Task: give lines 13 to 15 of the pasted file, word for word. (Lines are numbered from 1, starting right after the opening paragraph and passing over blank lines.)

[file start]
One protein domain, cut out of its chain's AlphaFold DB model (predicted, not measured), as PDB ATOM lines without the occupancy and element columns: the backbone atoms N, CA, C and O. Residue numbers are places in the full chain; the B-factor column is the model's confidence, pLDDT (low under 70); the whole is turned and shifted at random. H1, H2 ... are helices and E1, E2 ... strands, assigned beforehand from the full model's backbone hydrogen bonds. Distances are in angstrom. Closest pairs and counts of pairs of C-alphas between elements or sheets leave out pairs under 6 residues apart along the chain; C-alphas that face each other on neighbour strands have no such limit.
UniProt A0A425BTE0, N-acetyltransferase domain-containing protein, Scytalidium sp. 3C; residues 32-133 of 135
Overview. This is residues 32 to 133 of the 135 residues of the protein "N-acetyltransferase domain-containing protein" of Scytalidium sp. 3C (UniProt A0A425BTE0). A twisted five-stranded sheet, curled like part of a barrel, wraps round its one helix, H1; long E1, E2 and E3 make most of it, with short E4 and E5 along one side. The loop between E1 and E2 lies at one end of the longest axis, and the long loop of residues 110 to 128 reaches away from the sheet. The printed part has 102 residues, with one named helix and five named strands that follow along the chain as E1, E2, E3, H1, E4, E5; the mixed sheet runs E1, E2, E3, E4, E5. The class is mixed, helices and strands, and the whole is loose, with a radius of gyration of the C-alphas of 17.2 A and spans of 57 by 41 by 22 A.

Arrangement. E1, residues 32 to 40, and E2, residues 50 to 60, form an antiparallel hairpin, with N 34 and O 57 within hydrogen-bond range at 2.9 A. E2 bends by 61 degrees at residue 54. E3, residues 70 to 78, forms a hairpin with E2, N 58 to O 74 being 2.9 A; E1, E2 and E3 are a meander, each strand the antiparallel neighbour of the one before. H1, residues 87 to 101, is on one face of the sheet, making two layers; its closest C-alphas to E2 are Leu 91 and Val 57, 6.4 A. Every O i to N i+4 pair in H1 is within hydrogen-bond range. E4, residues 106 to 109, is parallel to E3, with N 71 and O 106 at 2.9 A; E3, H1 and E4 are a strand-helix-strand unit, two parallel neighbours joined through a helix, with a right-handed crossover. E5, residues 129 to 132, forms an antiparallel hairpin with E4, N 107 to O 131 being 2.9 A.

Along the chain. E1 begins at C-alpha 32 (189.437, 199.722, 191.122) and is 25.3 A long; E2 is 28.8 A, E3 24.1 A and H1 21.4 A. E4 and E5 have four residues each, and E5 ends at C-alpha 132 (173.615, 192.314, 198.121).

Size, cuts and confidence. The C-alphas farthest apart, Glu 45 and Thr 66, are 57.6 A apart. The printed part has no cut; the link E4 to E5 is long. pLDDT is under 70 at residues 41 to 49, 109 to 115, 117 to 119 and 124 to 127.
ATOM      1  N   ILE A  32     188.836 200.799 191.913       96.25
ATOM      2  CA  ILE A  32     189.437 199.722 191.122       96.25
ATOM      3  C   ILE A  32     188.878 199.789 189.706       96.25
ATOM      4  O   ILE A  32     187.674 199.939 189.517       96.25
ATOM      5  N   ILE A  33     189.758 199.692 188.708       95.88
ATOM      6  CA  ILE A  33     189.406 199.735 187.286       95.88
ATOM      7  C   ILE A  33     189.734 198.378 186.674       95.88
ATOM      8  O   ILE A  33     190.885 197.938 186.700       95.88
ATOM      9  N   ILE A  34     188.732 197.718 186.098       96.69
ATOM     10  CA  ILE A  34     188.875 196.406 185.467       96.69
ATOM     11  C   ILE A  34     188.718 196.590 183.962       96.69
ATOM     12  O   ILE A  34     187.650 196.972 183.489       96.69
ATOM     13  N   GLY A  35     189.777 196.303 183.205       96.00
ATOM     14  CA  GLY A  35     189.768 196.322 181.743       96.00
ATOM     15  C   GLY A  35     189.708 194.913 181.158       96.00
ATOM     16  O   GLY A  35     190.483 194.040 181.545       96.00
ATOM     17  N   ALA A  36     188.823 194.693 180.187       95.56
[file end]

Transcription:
ATOM      8  O   ILE A  33     190.885 197.938 186.700       95.88
ATOM      9  N   ILE A  34     188.732 197.718 186.098       96.69
ATOM     10  CA  ILE A  34     188.875 196.406 185.467       96.69